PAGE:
“Oh really?” he seemed delighted. I realized then that he wasn't going "to hate it."
“That’s why I asked if your buddy’s family is rich, because the very rich folk there look down their noses at people like you and me. On the other hand, the rest of the population, which is most of it, look at bagging an American son-in-law the same as winning the lottery. Can I ask you something John?”
“Are you interested in meeting a girl for a possible serious relationship or are you just going there to meet girls for fun? The reason I ask is that the Philippines is a very conservative country. You’re going to find some of the sweetest, most beautiful girls in the world there, but most of them want nothing more than to meet the love of their life and settle down with an armful of babies. Then again, if you want to meet some “pok pok” girls and just "fling fling" during your whole trip, then you can easily do that at Boracay. My point is, don’t confuse the Boracay girls with the dozens of girls you’re going to meet in Rizal.”
He smiled, continuing to be delighted at BOTH prospects.
“I think I might very easily be ready to meet a girl and start a family,” he admitted shyly.
I chuckled, “Dude, there will be a lot of very happy young ladies to learn of that!”
In Manila, I felt beat and groggy standing in the long line at the immigration booths. It took a half hour for my turn to come and I saw that the immigration lady behind the glass looked tired too. I asked her if she had waited long for us. She frowned and said yes. I apologized for her long night and was rewarded with a pretty smile and a final stamp on my passport.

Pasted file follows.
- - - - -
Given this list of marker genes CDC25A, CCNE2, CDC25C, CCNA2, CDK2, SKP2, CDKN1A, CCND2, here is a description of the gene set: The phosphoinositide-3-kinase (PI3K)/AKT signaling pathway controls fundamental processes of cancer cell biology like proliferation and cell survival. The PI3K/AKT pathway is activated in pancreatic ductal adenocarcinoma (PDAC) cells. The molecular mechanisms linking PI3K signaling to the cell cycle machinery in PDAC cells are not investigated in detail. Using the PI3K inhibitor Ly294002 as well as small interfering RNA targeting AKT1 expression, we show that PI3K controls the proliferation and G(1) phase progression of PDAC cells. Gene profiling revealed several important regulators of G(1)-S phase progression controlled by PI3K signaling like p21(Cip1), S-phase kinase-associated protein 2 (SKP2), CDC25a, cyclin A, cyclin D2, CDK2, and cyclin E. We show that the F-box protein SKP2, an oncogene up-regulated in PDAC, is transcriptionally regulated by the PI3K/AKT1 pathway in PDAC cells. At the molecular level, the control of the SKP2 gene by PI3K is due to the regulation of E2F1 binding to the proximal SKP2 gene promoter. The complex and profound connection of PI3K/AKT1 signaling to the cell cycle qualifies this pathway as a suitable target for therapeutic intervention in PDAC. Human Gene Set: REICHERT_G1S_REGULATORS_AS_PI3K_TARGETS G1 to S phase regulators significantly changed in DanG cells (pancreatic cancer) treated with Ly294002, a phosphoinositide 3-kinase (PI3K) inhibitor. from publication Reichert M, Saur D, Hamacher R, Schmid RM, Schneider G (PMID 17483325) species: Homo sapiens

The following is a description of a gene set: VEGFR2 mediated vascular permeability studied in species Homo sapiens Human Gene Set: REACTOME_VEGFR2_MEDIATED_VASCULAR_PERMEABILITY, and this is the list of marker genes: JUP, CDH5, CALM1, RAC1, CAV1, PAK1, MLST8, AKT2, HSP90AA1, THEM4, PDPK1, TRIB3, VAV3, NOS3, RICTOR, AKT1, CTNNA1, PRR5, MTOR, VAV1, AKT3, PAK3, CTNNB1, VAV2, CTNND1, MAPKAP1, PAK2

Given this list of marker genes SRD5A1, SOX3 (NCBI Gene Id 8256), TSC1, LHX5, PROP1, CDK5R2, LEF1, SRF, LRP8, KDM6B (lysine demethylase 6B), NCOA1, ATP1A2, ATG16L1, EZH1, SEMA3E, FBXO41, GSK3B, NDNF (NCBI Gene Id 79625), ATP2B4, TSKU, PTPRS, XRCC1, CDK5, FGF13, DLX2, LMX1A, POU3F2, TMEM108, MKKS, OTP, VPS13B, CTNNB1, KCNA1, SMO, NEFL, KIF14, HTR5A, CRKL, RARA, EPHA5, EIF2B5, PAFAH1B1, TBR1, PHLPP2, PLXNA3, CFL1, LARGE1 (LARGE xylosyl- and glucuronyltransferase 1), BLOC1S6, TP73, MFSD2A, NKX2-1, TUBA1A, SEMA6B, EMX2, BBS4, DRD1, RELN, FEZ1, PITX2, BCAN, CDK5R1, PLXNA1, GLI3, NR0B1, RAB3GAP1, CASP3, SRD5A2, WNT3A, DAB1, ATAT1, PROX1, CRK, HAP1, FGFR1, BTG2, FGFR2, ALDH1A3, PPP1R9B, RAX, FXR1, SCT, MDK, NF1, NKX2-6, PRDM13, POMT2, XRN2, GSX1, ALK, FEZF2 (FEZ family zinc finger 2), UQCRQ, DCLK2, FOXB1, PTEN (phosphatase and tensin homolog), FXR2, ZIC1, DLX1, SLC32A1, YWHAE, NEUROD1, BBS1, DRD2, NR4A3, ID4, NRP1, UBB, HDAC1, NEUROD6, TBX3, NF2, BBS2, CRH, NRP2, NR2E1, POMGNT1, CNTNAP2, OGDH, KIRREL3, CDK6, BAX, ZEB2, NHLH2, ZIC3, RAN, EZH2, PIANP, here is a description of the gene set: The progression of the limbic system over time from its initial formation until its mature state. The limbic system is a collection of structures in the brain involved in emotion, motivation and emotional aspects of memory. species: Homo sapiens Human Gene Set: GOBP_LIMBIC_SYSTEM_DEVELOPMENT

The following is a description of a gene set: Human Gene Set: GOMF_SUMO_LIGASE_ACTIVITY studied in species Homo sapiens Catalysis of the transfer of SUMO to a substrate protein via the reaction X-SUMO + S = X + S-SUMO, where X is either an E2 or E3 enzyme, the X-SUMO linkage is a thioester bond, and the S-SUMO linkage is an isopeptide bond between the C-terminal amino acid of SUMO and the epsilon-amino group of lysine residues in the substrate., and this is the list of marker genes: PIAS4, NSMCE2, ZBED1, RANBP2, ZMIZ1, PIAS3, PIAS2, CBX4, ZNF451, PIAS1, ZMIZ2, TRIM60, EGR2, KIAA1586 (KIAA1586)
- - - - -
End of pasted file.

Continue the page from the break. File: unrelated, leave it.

I wished John good luck on his three-week vacation and bade him farewell after pointing out the taxi kiosks.
After a wave through at customs I wheeled my two small checked bags down the sweeping curved ramp to the “pick up” area and searched in vain for my driver. If only I had a cell phone. 'From now on, I will have one,' I promised myself.
A uniformed young lady working in an information booth asked me if she could help me. I told her I needed to send a text or call my driver. At first she showed me how I could buy a phone card out of a vending machine to use in one of the phones lining the wall next to her booth. I didn’t have the correct local currency and finally she just asked me what my driver’s number is. Using her own cell phone she called him for me. I tried to give her a hundred pesos for her trouble and she wouldn’t take it. I was touched at her small bit of compassionate generosity thinking to myself that she had just made me fall in love with the country all over again.
By mid-morning I was back at my house in Angeles City. My Phil-ward journey and my overall USA trip back home was over.